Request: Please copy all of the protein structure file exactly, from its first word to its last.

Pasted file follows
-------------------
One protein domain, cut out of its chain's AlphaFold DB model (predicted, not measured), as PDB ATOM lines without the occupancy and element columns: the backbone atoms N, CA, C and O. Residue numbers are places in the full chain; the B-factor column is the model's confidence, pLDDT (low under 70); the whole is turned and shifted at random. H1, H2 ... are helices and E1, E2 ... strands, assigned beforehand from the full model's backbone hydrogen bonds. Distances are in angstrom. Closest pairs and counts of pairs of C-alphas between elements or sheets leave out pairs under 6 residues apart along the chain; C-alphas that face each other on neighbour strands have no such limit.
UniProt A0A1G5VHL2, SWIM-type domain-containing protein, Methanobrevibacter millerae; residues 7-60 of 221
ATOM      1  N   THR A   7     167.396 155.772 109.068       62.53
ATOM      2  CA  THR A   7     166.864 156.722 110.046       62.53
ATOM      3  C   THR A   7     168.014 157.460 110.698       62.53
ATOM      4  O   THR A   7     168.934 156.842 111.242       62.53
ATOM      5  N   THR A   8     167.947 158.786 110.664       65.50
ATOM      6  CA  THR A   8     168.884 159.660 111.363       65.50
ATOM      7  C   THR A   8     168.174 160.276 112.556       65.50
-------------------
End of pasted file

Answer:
One protein domain, cut out of its chain's AlphaFold DB model (predicted, not measured), as PDB ATOM lines without the occupancy and element columns: the backbone atoms N, CA, C and O. Residue numbers are places in the full chain; the B-factor column is the model's confidence, pLDDT (low under 70); the whole is turned and shifted at random. H1, H2 ... are helices and E1, E2 ... strands, assigned beforehand from the full model's backbone hydrogen bonds. Distances are in angstrom. Closest pairs and counts of pairs of C-alphas between elements or sheets leave out pairs under 6 residues apart along the chain; C-alphas that face each other on neighbour strands have no such limit.
UniProt A0A1G5VHL2, SWIM-type domain-containing protein, Methanobrevibacter millerae; residues 7-60 of 221
ATOM      1  N   THR A   7     167.396 155.772 109.068       62.53
ATOM      2  CA  THR A   7     166.864 156.722 110.046       62.53
ATOM      3  C   THR A   7     168.014 157.460 110.698       62.53
ATOM      4  O   THR A   7     168.934 156.842 111.242       62.53
ATOM      5  N   THR A   8     167.947 158.786 110.664       65.50
ATOM      6  CA  THR A   8     168.884 159.660 111.363       65.50
ATOM      7  C   THR A   8     168.174 160.276 112.556       65.50